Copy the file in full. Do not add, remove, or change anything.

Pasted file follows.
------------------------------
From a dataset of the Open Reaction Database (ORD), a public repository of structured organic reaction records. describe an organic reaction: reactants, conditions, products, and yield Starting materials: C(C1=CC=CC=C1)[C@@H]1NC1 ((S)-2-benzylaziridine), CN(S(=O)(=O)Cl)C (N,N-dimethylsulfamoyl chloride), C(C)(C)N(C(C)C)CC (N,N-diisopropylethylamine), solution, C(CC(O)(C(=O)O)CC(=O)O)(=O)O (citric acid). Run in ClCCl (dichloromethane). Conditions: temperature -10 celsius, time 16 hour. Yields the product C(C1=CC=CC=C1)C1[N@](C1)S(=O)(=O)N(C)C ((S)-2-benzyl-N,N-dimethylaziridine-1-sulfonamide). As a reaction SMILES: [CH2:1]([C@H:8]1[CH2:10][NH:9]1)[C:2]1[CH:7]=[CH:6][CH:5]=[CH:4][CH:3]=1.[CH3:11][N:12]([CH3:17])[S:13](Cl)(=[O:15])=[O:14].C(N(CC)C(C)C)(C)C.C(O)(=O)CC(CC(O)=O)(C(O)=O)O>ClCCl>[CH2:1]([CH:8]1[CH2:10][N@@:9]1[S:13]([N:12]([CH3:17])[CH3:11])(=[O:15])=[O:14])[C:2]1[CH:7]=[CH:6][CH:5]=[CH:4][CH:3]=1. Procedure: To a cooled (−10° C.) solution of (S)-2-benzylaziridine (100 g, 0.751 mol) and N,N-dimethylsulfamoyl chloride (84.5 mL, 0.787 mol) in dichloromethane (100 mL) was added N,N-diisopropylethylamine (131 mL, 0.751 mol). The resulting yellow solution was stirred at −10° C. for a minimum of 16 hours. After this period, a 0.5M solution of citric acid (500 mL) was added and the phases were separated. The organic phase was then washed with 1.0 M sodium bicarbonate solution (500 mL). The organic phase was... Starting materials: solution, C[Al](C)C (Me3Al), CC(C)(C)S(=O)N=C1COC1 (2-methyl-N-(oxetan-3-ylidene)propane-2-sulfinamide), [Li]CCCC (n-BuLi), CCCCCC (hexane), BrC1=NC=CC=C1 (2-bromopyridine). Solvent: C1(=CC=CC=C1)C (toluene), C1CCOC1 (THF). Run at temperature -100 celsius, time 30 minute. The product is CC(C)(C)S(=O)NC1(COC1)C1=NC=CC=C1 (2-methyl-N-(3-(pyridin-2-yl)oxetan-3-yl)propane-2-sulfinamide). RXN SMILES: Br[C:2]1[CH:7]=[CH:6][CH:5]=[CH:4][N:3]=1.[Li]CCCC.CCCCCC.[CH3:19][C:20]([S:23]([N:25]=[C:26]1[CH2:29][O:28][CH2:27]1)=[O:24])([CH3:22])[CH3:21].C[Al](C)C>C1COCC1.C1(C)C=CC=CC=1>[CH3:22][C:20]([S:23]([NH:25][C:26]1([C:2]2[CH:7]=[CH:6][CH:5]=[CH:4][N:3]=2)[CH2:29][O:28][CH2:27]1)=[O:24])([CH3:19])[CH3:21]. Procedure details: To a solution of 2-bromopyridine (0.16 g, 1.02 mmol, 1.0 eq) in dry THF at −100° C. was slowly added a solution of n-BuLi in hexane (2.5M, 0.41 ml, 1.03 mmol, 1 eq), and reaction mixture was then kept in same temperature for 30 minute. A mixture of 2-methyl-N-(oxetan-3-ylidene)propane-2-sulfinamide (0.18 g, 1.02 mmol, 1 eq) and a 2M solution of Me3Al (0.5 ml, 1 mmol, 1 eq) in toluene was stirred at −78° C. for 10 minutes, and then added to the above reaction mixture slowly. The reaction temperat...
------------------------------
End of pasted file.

From a dataset of the Open Reaction Database (ORD), a public repository of structured organic reaction records. describe an organic reaction: reactants, conditions, products, and yield Starting materials: C(C1=CC=CC=C1)[C@@H]1NC1 ((S)-2-benzylaziridine), CN(S(=O)(=O)Cl)C (N,N-dimethylsulfamoyl chloride), C(C)(C)N(C(C)C)CC (N,N-diisopropylethylamine), solution, C(CC(O)(C(=O)O)CC(=O)O)(=O)O (citric acid). Run in ClCCl (dichloromethane). Conditions: temperature -10 celsius, time 16 hour. Yields the product C(C1=CC=CC=C1)C1[N@](C1)S(=O)(=O)N(C)C ((S)-2-benzyl-N,N-dimethylaziridine-1-sulfonamide). As a reaction SMILES: [CH2:1]([C@H:8]1[CH2:10][NH:9]1)[C:2]1[CH:7]=[CH:6][CH:5]=[CH:4][CH:3]=1.[CH3:11][N:12]([CH3:17])[S:13](Cl)(=[O:15])=[O:14].C(N(CC)C(C)C)(C)C.C(O)(=O)CC(CC(O)=O)(C(O)=O)O>ClCCl>[CH2:1]([CH:8]1[CH2:10][N@@:9]1[S:13]([N:12]([CH3:17])[CH3:11])(=[O:15])=[O:14])[C:2]1[CH:7]=[CH:6][CH:5]=[CH:4][CH:3]=1. Procedure: To a cooled (−10° C.) solution of (S)-2-benzylaziridine (100 g, 0.751 mol) and N,N-dimethylsulfamoyl chloride (84.5 mL, 0.787 mol) in dichloromethane (100 mL) was added N,N-diisopropylethylamine (131 mL, 0.751 mol). The resulting yellow solution was stirred at −10° C. for a minimum of 16 hours. After this period, a 0.5M solution of citric acid (500 mL) was added and the phases were separated. The organic phase was then washed with 1.0 M sodium bicarbonate solution (500 mL). The organic phase was... Starting materials: solution, C[Al](C)C (Me3Al), CC(C)(C)S(=O)N=C1COC1 (2-methyl-N-(oxetan-3-ylidene)propane-2-sulfinamide), [Li]CCCC (n-BuLi), CCCCCC (hexane), BrC1=NC=CC=C1 (2-bromopyridine). Solvent: C1(=CC=CC=C1)C (toluene), C1CCOC1 (THF). Run at temperature -100 celsius, time 30 minute. The product is CC(C)(C)S(=O)NC1(COC1)C1=NC=CC=C1 (2-methyl-N-(3-(pyridin-2-yl)oxetan-3-yl)propane-2-sulfinamide). RXN SMILES: Br[C:2]1[CH:7]=[CH:6][CH:5]=[CH:4][N:3]=1.[Li]CCCC.CCCCCC.[CH3:19][C:20]([S:23]([N:25]=[C:26]1[CH2:29][O:28][CH2:27]1)=[O:24])([CH3:22])[CH3:21].C[Al](C)C>C1COCC1.C1(C)C=CC=CC=1>[CH3:22][C:20]([S:23]([NH:25][C:26]1([C:2]2[CH:7]=[CH:6][CH:5]=[CH:4][N:3]=2)[CH2:29][O:28][CH2:27]1)=[O:24])([CH3:19])[CH3:21]. Procedure details: To a solution of 2-bromopyridine (0.16 g, 1.02 mmol, 1.0 eq) in dry THF at −100° C. was slowly added a solution of n-BuLi in hexane (2.5M, 0.41 ml, 1.03 mmol, 1 eq), and reaction mixture was then kept in same temperature for 30 minute. A mixture of 2-methyl-N-(oxetan-3-ylidene)propane-2-sulfinamide (0.18 g, 1.02 mmol, 1 eq) and a 2M solution of Me3Al (0.5 ml, 1 mmol, 1 eq) in toluene was stirred at −78° C. for 10 minutes, and then added to the above reaction mixture slowly. The reaction temperat...